Taking a hard look at your driving style and needs is key in choosing a vehicle. If you're a real driving enthusiast who wants to savor every aspect of the driving experience, you'll want to focus on cars that emphasize quickness and handling prowess. But lots of cars these days serve up agile handling without sacrificing ride, comfort, and cargo space the way many sporty cars do.

If you're really into comfort more than driving at the edge, you'll probably want to consider a sedan. Many models fit the comfy-cruising mode, from midsized and large sedans to midsized and larger SUVs.

Power or Fuel Economy . . . or Both?
Most vehicles are available with a variety of engine and transmission combinations. Usually one is a small, economical choice and the other delivers more power but at the sacrifice of fuel economy. Often a manufacturer will make the small engine available only on base models or lower-level trims, saving the stronger engine(s) for more expensive uplevel versions.

Smaller cars and SUVs primarily use four-cylinder engines. These often deliver the best fuel economy but lack the power and smoothness of a V6. But for most people, four-cylinders provide the best mix of fuel economy and performance.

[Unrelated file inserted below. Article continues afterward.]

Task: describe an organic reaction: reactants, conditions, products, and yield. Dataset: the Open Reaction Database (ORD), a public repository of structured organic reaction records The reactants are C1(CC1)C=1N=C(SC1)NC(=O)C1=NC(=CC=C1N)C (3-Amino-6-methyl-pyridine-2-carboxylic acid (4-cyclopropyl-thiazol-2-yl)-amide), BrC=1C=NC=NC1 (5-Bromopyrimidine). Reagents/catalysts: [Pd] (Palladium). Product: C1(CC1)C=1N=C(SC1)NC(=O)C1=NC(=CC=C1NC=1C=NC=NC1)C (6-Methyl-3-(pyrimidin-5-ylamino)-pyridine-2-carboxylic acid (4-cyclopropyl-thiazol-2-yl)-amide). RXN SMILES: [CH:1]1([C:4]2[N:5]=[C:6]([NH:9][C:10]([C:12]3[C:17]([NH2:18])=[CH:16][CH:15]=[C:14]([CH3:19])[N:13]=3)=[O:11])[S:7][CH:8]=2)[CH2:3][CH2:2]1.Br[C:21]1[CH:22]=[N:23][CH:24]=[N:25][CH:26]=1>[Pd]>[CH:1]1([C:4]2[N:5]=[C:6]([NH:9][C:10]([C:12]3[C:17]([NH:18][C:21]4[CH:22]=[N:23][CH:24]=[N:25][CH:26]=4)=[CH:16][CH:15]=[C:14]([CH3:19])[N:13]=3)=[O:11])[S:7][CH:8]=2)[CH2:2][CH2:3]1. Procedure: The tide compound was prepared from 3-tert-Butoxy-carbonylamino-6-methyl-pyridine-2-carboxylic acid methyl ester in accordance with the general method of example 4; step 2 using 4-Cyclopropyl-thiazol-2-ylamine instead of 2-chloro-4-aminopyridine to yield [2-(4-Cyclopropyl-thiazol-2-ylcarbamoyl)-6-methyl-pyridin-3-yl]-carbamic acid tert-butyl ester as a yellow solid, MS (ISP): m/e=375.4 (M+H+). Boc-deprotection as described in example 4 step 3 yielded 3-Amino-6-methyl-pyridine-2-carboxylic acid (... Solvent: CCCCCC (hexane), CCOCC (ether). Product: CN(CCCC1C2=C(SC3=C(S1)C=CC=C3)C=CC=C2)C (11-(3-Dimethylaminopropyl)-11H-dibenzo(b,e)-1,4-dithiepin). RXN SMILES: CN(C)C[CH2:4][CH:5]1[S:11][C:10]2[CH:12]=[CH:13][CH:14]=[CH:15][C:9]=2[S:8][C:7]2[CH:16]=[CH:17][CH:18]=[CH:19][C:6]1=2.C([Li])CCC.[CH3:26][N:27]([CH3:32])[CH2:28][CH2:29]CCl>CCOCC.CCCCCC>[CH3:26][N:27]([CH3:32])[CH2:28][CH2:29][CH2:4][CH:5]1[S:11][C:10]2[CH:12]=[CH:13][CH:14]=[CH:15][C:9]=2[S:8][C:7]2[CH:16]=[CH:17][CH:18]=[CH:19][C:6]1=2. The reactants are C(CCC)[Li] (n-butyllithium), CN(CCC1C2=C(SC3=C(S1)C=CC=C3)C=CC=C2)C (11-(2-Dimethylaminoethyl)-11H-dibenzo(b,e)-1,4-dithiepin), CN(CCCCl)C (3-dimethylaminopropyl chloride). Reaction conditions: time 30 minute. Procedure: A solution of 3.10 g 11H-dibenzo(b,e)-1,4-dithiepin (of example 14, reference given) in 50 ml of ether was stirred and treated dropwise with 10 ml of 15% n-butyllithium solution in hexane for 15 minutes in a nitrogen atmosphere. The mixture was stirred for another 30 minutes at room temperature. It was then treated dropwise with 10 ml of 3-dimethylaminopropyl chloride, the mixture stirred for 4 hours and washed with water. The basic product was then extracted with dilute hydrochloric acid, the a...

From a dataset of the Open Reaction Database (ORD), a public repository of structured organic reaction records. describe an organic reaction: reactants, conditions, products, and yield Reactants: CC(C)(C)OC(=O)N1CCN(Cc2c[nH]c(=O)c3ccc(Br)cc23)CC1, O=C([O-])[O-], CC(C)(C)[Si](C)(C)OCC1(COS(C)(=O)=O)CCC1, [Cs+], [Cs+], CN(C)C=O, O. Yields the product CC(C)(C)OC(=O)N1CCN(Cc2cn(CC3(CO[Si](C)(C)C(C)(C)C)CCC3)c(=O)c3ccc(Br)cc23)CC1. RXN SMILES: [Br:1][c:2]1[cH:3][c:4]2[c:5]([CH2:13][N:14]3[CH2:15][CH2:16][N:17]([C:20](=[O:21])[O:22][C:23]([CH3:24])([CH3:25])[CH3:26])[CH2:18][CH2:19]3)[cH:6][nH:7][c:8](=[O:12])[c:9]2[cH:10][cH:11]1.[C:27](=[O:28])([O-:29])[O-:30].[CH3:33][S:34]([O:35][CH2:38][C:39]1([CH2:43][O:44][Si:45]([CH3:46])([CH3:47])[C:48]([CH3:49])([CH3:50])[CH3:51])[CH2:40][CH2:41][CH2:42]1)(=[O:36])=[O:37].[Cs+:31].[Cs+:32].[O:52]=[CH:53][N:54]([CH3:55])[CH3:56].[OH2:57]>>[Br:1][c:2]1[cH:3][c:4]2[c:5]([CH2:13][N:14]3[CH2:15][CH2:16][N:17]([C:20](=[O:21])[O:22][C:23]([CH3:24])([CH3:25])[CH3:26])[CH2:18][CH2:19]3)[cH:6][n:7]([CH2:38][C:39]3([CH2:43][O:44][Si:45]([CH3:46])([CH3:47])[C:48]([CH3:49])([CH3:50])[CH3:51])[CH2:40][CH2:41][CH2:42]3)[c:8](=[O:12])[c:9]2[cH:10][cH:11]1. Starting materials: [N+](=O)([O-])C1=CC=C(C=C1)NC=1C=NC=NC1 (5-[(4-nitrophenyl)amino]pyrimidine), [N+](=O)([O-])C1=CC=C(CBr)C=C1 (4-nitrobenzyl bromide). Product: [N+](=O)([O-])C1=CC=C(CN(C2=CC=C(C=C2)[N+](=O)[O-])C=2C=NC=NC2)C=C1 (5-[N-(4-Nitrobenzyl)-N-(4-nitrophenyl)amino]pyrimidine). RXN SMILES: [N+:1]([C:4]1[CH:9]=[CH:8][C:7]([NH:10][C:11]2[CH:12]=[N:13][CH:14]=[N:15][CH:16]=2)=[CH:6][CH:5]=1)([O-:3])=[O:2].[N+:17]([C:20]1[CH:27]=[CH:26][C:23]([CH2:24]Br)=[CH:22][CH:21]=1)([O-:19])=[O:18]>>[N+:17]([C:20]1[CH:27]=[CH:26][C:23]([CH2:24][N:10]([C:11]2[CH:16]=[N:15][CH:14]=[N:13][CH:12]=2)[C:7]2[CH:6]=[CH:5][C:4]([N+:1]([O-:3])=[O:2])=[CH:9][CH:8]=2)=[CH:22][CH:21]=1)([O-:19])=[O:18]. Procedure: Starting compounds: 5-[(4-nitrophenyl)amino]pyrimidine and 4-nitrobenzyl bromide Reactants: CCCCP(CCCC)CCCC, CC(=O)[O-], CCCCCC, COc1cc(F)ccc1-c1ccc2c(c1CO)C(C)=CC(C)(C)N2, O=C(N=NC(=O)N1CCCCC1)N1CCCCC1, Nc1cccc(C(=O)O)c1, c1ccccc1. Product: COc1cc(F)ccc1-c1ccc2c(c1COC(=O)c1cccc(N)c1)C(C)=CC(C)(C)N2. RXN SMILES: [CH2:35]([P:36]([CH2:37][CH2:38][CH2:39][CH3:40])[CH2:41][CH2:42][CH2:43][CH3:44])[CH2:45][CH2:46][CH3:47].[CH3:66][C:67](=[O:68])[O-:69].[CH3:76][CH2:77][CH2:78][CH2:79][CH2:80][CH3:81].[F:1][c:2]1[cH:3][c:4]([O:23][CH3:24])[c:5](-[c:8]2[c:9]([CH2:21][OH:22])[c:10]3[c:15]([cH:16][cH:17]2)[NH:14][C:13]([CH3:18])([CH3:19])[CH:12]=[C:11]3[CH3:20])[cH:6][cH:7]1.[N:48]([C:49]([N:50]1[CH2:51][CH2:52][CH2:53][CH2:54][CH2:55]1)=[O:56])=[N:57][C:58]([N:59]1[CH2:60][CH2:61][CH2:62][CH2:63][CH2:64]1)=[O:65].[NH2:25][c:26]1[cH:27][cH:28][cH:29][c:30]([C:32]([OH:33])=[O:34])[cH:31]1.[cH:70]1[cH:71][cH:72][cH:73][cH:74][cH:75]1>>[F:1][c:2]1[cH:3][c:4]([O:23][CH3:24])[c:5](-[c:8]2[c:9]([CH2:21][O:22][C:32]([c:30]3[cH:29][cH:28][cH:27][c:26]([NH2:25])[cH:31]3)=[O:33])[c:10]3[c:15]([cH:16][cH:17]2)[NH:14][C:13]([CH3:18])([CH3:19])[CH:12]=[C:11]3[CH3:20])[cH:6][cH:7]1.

Turbocharging is becoming much more prevalent because it can boost power without hurting fuel economy much. Many models that once used a V6 now have a turbocharged four-­cylinder instead, and turbo V6s have begun to replace V8 engines in bigger cars and trucks. Ford even uses small turbo V6s, which deliver V8-like performance, in the F-150 pickup truck.

Other fuel-savers include hybrids and diesels. Hybrids usually return excellent fuel economy in city or stop-and-go traffic, and diesels excel at delivering highway fuel economy.

Factors to Consider

In addition to driving style, engine size, and vehicle type, you still need to consider other factors, including some that aren't so clear when you're standing in a dealership.

That's why Consumer Reports has always rated each vehicle through a variety of assessments. To make it as easy as possible for you to know which vehicle to buy, we give every vehicle we test an Overall Score that encapsulates four factors:

Our road-test program looks at real-life performance by running about 60 new cars and trucks each year through more than 50 objective tests and subjective evaluations at our 327-acre test facility in Colchester, Conn. These tests include each vehicle's emergency-handling and braking capabilities. We then compile the data and publish our vehicle ratings, where models are ranked against their peers. Subscribers to can access the full content of all road-test reports and test results for any tested model, and survey findings.

Part of the testing process includes our fuel-economy evaluations. Unlike the tests done by the Environmental Protection Agency, which use a dynamometer, we drive the cars on real roads.

Cars to Consider?
Highlights from our tests and surveys.